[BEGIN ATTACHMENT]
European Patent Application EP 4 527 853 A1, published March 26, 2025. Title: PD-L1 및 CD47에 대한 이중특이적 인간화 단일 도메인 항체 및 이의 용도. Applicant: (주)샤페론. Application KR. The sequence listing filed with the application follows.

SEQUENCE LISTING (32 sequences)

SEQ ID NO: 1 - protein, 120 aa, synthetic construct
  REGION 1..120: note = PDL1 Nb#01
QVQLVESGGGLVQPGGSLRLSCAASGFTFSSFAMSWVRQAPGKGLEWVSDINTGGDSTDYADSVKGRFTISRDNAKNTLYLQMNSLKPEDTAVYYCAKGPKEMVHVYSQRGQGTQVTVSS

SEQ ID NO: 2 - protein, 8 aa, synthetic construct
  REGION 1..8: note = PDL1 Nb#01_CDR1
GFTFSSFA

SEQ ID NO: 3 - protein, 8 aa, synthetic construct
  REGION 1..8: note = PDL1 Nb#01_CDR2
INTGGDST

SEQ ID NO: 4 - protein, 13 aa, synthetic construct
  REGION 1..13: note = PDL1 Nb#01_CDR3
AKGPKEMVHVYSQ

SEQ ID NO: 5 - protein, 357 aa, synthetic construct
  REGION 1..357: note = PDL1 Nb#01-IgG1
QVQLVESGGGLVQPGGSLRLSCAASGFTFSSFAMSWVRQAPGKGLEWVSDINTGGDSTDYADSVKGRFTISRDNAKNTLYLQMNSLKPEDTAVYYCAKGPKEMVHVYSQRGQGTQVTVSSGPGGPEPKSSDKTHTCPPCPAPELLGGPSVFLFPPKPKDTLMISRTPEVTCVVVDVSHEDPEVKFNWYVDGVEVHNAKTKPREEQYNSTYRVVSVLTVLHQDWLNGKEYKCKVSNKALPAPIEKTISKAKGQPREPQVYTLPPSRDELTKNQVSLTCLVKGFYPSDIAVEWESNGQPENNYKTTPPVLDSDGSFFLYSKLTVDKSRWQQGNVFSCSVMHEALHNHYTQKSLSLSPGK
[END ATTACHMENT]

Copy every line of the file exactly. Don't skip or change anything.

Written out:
European Patent Application EP 4 527 853 A1, published March 26, 2025. Title: PD-L1 및 CD47에 대한 이중특이적 인간화 단일 도메인 항체 및 이의 용도. Applicant: (주)샤페론. Application KR. The sequence listing filed with the application follows.

SEQUENCE LISTING (32 sequences)

SEQ ID NO: 1 - protein, 120 aa, synthetic construct
  REGION 1..120: note = PDL1 Nb#01
QVQLVESGGGLVQPGGSLRLSCAASGFTFSSFAMSWVRQAPGKGLEWVSDINTGGDSTDYADSVKGRFTISRDNAKNTLYLQMNSLKPEDTAVYYCAKGPKEMVHVYSQRGQGTQVTVSS

SEQ ID NO: 2 - protein, 8 aa, synthetic construct
  REGION 1..8: note = PDL1 Nb#01_CDR1
GFTFSSFA

SEQ ID NO: 3 - protein, 8 aa, synthetic construct
  REGION 1..8: note = PDL1 Nb#01_CDR2
INTGGDST

SEQ ID NO: 4 - protein, 13 aa, synthetic construct
  REGION 1..13: note = PDL1 Nb#01_CDR3
AKGPKEMVHVYSQ

SEQ ID NO: 5 - protein, 357 aa, synthetic construct
  REGION 1..357: note = PDL1 Nb#01-IgG1
QVQLVESGGGLVQPGGSLRLSCAASGFTFSSFAMSWVRQAPGKGLEWVSDINTGGDSTDYADSVKGRFTISRDNAKNTLYLQMNSLKPEDTAVYYCAKGPKEMVHVYSQRGQGTQVTVSSGPGGPEPKSSDKTHTCPPCPAPELLGGPSVFLFPPKPKDTLMISRTPEVTCVVVDVSHEDPEVKFNWYVDGVEVHNAKTKPREEQYNSTYRVVSVLTVLHQDWLNGKEYKCKVSNKALPAPIEKTISKAKGQPREPQVYTLPPSRDELTKNQVSLTCLVKGFYPSDIAVEWESNGQPENNYKTTPPVLDSDGSFFLYSKLTVDKSRWQQGNVFSCSVMHEALHNHYTQKSLSLSPGK